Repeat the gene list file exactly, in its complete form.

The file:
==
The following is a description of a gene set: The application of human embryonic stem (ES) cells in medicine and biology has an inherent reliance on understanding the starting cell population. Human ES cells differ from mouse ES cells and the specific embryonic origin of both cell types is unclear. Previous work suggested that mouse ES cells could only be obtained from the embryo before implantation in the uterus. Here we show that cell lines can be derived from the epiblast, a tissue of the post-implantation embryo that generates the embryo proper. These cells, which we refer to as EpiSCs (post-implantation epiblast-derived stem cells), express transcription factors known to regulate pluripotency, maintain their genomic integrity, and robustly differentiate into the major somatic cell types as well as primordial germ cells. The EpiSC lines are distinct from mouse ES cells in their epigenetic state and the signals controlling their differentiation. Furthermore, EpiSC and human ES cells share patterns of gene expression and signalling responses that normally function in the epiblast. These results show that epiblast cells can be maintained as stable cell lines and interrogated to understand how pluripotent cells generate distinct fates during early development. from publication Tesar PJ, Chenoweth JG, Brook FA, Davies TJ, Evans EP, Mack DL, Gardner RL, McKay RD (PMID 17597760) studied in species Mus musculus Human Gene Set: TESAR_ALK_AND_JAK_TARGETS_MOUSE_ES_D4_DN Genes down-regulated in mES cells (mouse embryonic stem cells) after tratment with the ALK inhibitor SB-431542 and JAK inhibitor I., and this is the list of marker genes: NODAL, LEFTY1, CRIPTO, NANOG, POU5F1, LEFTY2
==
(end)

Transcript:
The following is a description of a gene set: The application of human embryonic stem (ES) cells in medicine and biology has an inherent reliance on understanding the starting cell population. Human ES cells differ from mouse ES cells and the specific embryonic origin of both cell types is unclear. Previous work suggested that mouse ES cells could only be obtained from the embryo before implantation in the uterus. Here we show that cell lines can be derived from the epiblast, a tissue of the post-implantation embryo that generates the embryo proper. These cells, which we refer to as EpiSCs (post-implantation epiblast-derived stem cells), express transcription factors known to regulate pluripotency, maintain their genomic integrity, and robustly differentiate into the major somatic cell types as well as primordial germ cells. The EpiSC lines are distinct from mouse ES cells in their epigenetic state and the signals controlling their differentiation. Furthermore, EpiSC and human ES cells share patterns of gene expression and signalling responses that normally function in the epiblast. These results show that epiblast cells can be maintained as stable cell lines and interrogated to understand how pluripotent cells generate distinct fates during early development. from publication Tesar PJ, Chenoweth JG, Brook FA, Davies TJ, Evans EP, Mack DL, Gardner RL, McKay RD (PMID 17597760) studied in species Mus musculus Human Gene Set: TESAR_ALK_AND_JAK_TARGETS_MOUSE_ES_D4_DN Genes down-regulated in mES cells (mouse embryonic stem cells) after tratment with the ALK inhibitor SB-431542 and JAK inhibitor I., and this is the list of marker genes: NODAL, LEFTY1, CRIPTO, NANOG, POU5F1, LEFTY2